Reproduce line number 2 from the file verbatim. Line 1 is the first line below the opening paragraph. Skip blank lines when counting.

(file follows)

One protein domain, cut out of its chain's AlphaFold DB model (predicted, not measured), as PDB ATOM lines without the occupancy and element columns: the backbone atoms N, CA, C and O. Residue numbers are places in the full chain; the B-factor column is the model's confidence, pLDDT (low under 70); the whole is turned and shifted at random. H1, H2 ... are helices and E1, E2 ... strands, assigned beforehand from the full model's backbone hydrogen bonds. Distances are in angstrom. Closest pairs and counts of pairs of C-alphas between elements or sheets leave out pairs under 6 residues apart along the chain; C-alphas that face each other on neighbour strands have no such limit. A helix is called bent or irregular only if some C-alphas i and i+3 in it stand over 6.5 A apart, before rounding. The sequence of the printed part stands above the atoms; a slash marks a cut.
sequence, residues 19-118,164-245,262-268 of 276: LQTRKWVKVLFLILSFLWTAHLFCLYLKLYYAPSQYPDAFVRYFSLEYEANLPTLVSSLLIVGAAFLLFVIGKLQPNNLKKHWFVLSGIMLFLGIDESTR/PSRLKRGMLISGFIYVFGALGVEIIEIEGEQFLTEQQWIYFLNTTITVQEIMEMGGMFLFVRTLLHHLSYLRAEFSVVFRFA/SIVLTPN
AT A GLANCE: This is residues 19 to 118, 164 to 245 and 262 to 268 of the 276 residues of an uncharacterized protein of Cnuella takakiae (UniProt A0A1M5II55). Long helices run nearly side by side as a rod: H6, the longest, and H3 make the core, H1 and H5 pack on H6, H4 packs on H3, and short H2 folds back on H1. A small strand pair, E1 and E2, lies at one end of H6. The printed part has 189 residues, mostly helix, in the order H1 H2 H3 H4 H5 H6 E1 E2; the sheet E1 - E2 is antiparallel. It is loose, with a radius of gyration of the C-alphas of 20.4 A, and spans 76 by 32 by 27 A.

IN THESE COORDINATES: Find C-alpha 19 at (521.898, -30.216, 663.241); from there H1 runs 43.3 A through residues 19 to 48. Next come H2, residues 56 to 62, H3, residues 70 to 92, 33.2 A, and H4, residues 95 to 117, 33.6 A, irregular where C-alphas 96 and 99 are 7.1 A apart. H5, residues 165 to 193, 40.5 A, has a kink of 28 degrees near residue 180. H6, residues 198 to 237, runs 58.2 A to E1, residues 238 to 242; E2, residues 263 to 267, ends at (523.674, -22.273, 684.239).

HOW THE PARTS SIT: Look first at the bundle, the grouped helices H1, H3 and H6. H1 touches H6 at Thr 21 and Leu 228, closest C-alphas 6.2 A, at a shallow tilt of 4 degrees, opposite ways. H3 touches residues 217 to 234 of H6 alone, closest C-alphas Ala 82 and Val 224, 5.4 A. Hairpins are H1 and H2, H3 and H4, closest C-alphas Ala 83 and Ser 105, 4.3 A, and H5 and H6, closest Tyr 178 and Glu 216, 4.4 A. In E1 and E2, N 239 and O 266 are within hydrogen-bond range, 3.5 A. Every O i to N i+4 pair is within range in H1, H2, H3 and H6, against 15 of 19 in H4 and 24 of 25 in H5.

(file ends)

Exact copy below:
AT A GLANCE: This is residues 19 to 118, 164 to 245 and 262 to 268 of the 276 residues of an uncharacterized protein of Cnuella takakiae (UniProt A0A1M5II55). Long helices run nearly side by side as a rod: H6, the longest, and H3 make the core, H1 and H5 pack on H6, H4 packs on H3, and short H2 folds back on H1. A small strand pair, E1 and E2, lies at one end of H6. The printed part has 189 residues, mostly helix, in the order H1 H2 H3 H4 H5 H6 E1 E2; the sheet E1 - E2 is antiparallel. It is loose, with a radius of gyration of the C-alphas of 20.4 A, and spans 76 by 32 by 27 A.